Green Cards (Common)
National Interest Waivers
Professors & Researchers
Executives & Managers
PERM Labor Certification
Investors (EB-5 visas)
Family (Spouse, etc.)
Work Visas (Common)
O-1 Extraordinary Ability
TN Canadians & Mexicans
J-1 Visa Holders
Nurses & Physical Therapists
National Interest Waivers (NIW)
The "national interest waiver" (NIW) is an achievement-based opportunity for a green card. This waiver is available if you are doing work that is in the national interest and you have a very good past record of achievement in your field. The NIW category is typically used by postdocs and Ph.D. students, but can also be used by other researchers, artists, business people, and others.
One of the key decisions by the Board of Immigration Appeals on the standards for National Interest Waiver cases is New York State Department of Transportation. This case provides the test that applicants must meet to qualify for a green card in this category.
Qualifications for National Interest Waivers
The threshold requirement for a national interest waiver is a master's degree or "exceptional ability" in your field.
The main requirement is a three-part test. You must meet all three parts to qualify for a national interest waiver:
The national interest waiver has the following advantages over the traditional labor certification route to a green card:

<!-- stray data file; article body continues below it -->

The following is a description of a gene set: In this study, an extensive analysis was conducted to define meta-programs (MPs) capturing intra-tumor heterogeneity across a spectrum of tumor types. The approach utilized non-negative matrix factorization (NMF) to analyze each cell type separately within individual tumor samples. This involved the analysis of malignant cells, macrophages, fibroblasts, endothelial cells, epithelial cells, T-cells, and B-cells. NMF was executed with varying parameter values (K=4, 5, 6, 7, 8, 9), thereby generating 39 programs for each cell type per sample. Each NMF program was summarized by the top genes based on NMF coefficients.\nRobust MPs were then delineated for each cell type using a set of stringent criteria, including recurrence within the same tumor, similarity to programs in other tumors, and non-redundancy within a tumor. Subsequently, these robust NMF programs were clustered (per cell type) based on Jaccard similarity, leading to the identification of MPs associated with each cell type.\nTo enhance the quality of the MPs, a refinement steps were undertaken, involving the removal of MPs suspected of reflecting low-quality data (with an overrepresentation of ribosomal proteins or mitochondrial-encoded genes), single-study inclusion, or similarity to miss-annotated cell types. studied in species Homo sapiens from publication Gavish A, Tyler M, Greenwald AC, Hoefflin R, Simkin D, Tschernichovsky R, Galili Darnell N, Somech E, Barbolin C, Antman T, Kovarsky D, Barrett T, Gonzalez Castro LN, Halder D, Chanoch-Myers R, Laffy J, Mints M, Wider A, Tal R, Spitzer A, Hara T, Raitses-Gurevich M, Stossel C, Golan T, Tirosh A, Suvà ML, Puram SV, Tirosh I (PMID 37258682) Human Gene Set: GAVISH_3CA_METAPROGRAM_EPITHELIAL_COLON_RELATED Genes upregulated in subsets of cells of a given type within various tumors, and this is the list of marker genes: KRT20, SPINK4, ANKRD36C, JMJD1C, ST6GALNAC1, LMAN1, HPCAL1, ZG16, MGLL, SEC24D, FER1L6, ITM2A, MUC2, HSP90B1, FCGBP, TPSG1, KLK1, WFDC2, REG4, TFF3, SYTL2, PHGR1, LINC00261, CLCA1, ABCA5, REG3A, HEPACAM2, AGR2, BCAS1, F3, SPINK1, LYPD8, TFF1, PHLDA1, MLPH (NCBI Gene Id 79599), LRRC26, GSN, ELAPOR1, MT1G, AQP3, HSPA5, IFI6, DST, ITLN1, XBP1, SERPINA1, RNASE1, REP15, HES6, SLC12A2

Over the years, Peng & Weber has successfully obtained hundreds of national interest waivers for professors, postdocs, Ph.D. students, industry researchers, professional dancers, Chinese medicine experts, business people, and artists. Some of these clients did not have a permanent job offer with a U.S. employer. We have represented NIW petitioners from throughout the United States.
There are some disadvantages to the national interest waiver, compared to the labor certification process. You have to be very good -- not just someone with "good grades," not just someone who happens to be working on some major federally funded project (no matter how important that project may seem). That is, not everyone qualifies.
The national interest waiver can also be less predictable than the labor certification process -- especially if you file on your own or obtain help from someone who is not experienced with this specialized area of immigration law.
To obtain a national interest waiver, you must file a Form I-140 petition, Form ETA 750B, and supporting documents directly with the appropriate Immigration Service Center. You do not have to file anything with the Department of Labor. You may also file your permanent residency application at the same time as your I-140 Petition, and receive work and travel authorization.
Processing times for national interest waivers depends on the case load at the Immigration Service Center, which can vary greatly over time. Current processing times are estimated by all of the Service Centers, but those are just estimates.